Airlines typically deplane with up to two doors

Bottom line

Indian low cost carrier IndiGo is trying to take its turn times to the next level by now deplaning passengers through three doors, with the addition of a ramp at the front right door. While I can appreciate how how this would shave some time off the deplaning process, I’m skeptical of the claim that it would reduce it from 13-14 minutes to 7-8 minutes.

What do you make of deplaning an A320 through three doors?

Conversations (39)
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  1. YngG Guest

    What you need is a function that dumps all the stuff in the overhead bins outside, using conveyer belts or something similar. That way people will scram to get out super quick, and the aircraft will be empty in record time!

  2. JB Guest

    But how will they deplane the wheelchair passengers if the R1 door is used for regular boarding? Wheelchairs are a bit more common on flights to/from and within India than other countries and they generally use a specialty truck as a lift at remote gates and board through the R1 door.

    Maybe since they are preboard, the truck will leave and a regular ramp/stairs will be attached for regular boarding. However, that will likely add...

    But how will they deplane the wheelchair passengers if the R1 door is used for regular boarding? Wheelchairs are a bit more common on flights to/from and within India than other countries and they generally use a specialty truck as a lift at remote gates and board through the R1 door.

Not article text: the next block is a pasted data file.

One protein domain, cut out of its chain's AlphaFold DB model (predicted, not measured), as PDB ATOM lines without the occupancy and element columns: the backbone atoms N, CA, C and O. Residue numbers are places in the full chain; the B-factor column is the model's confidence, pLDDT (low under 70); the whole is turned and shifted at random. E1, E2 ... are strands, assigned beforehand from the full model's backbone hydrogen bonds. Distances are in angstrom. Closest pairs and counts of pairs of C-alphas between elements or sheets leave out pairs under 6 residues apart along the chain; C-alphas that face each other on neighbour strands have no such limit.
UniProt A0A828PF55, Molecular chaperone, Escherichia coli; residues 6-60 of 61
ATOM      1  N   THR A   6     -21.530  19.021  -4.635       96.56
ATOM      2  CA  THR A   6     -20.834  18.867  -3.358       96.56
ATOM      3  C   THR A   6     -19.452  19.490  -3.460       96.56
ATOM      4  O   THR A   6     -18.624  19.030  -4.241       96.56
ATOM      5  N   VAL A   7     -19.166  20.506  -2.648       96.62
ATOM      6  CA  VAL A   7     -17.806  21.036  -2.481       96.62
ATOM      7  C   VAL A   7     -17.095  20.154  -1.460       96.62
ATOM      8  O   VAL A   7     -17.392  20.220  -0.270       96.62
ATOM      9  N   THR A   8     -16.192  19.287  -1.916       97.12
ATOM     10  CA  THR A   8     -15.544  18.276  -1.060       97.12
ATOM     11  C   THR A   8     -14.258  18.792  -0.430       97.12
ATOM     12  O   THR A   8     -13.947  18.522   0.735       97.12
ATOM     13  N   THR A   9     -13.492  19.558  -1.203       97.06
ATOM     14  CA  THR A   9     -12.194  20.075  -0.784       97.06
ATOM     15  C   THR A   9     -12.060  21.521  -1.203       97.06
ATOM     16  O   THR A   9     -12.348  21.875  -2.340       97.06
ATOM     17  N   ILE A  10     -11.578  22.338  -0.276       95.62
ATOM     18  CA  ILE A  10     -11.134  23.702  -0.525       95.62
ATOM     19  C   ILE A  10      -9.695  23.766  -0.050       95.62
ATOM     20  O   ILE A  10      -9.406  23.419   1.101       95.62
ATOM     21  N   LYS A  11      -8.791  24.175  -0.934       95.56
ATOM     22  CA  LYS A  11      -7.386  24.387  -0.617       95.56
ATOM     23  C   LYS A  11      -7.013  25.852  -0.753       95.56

Maybe since they are preboard, the truck will leave and a regular ramp/stairs will be attached for regular boarding. However, that will likely add turnaround time (even more for disembarkation), which defeats the purpose of boarding with 3 doors which is presumably to reduce the turnaround time. I doubt they will use R2 as that will likely be reserved for catering.

  3. Sainnt Guest

    This is more of a gimmick than anything....a PR stunt to give passengers the impression of faster deplaning. In actually, this would only speed up deplaning of a twin aisle jet. On a narrowbody, it doesn't eliminate the bottleneck of the single aisle.
    Where it could be beneficial would be to give first/business class passengers an added air of exclusivity by deplaning them on the right into a special bus, otherwise it makes little sense.

  4. Bosflyer Guest

    Ryanairs two door policy seems effective, a big part of it is having the stairs ready to go when the plane shows up too. On a single aisle plane I can't see the benefit of a second side. On a dual aisle sure...